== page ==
Mount Etna has been showing unusual activity signs as world leaders meet.
Mr Trump and the other G7 leaders are staying and meeting in the small town of Taormina, on the east coast of Sicily, off Italy, which is used to seeing lava flows and ash spews from one of the world's deadliest volcanoes.
And the huge volcano, which is currently erupting and on a red alert, is experiencing some of its most unusual behaviour which has promoted fears a major eruption could happen at any time.
So could it actually happen?
According to www.volcanodiscovery.com, which tracks activity at volcanoes across the globe, the peak is behaving unusually.
Powerful images as Mount Etna continues to erupt Mon, March 20, 2017
Powerful images as Italy's largest active volcano erupts in a fiery show of lava
Play slideshow IPA/WENN.com 1 of 18
View of lava flows from Trecastagni, Zafferana, Giarre, Fornazzo as Mount Etna continues to erupt; the flows that start from the south east crater pour into the Valle del Bove
The website said: "Since 11 May, Etna has been in an unusual state of activity.
"At remarkably regular intervals of approximately eight hours, the 'saddle vent', located between Etna's old and new southeast crater, has been producing more than 20 brief episodes of mild strombolian activity, each accompanied by a short-lived increase in volcanic tremor amplitude."
Volcano researcher Researcher Dr Marco Neri said: "These small eruptive events are always accompanied by an increase in the amplitude of volcanic tremor, which corresponds to a vibration produced by movements of volcanic fluids circulating within the eruptive duct.
"When the magma approaches the surface and erupts, tremor increases sharply… therefore, the tremor graph shows a series of almost regular peaks for amplitude and intervals. It's like volcano's hiccups."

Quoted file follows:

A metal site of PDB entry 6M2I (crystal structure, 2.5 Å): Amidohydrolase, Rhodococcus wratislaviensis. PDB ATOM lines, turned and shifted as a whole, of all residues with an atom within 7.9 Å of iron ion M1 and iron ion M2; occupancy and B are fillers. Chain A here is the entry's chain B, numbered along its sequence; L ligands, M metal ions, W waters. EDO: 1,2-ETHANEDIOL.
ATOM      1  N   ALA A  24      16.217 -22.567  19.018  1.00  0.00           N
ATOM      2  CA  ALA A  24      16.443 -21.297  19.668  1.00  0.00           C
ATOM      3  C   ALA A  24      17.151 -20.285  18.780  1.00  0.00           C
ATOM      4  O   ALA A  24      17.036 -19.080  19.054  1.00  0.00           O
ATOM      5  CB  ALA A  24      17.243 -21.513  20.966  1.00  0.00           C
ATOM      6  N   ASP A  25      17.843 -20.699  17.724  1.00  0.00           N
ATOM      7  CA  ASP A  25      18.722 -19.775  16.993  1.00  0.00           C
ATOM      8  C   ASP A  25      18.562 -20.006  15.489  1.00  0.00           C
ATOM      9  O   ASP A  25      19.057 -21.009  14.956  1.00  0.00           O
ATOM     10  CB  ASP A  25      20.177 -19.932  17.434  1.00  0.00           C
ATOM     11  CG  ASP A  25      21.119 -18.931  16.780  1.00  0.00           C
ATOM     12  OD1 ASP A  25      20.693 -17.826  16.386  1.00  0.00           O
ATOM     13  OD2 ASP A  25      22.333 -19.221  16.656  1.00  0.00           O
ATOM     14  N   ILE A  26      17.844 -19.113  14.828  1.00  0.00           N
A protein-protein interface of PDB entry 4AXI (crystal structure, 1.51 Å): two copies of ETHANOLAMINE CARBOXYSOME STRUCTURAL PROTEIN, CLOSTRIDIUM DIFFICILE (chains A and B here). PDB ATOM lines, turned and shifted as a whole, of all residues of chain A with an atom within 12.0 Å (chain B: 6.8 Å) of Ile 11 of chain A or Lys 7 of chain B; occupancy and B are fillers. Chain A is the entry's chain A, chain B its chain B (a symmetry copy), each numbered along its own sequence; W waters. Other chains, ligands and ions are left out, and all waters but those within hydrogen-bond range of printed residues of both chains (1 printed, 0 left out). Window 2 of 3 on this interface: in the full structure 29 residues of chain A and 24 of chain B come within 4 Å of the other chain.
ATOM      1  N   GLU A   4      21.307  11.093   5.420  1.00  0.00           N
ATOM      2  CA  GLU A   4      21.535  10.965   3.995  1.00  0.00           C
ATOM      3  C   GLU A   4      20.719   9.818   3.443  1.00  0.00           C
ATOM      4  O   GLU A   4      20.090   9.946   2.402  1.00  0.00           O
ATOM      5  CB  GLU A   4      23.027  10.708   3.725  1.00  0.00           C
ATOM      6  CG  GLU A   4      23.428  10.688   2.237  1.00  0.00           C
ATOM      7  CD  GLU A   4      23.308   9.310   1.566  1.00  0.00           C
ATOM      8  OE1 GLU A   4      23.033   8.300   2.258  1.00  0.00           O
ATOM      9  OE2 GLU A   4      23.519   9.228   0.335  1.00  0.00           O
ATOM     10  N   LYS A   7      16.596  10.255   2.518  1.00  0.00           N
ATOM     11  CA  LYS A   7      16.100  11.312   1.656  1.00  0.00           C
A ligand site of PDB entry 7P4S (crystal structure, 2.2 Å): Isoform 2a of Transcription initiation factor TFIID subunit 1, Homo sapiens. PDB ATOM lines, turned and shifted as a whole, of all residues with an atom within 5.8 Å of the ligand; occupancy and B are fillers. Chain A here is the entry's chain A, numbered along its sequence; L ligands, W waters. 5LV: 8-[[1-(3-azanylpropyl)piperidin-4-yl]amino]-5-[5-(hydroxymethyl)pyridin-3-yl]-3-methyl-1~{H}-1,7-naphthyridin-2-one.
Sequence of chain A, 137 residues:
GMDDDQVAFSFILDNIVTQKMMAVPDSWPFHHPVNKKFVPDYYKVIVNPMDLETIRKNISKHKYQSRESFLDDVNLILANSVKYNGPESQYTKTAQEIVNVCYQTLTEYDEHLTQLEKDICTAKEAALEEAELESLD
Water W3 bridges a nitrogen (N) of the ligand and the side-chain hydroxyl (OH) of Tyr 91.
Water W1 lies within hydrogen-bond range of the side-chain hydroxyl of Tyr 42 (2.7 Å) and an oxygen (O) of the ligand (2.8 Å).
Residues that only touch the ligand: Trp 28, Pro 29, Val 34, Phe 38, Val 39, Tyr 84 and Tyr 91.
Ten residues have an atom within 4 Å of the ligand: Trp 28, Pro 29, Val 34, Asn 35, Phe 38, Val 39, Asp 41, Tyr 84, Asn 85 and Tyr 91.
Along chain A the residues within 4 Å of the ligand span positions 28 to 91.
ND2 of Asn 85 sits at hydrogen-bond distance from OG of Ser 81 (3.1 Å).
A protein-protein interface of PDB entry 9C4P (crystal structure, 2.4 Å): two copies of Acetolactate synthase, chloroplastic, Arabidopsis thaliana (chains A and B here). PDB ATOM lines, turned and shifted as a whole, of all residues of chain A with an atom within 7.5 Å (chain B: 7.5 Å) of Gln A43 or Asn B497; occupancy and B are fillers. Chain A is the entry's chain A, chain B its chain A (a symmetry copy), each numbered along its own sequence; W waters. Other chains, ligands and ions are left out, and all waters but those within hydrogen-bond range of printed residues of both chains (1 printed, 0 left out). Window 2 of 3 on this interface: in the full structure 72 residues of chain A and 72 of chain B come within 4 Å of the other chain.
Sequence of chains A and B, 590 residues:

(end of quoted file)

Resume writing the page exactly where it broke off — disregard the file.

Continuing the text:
Since 11 May, Etna has been in an unusual state of activity. "At remarkably regular intervals of approximately eight hours, the 'saddle vent', located between Etna's old and new southeast crater, has been producing more than 20 brief episodes of mild st
Get Quotes on Home Insurance
But the volcano has almost continuously erupted since records started in the 1950s.
Between 1966 and 1971 it was continuous for five years.
The current eruptions started in 2014, the second longest continuous period since the 1950s.
Boris Behncke, the Italian National Institute of Geophysics, told Newsweek: "We’ve had quite a bit of activity between January and the end of April."
In March, a BBC crew was hit by scolding rocks and steam after boiling lava combined with snow.
Mr Behncke said: "It is considered by most of the people here a sort of Sicilian lady, a little bit mysterious and also sometimes quite undecided.
The largest and most terrifying volcanoes around the world Tue, May 16, 2017 Play slideshow Getty 1 of 11
In 2010 at least 78 were killed as Mount Merapi erupted in Indonesia
“There might be some small-scale activity but that would not affect Taormina at all.
“Very, very, very few people have been killed by eruptions of Mount Etna.”
The last big eruption was in 1992.
There was heightened activity from 1991 to 1993, with the main explosion on May 23 1992.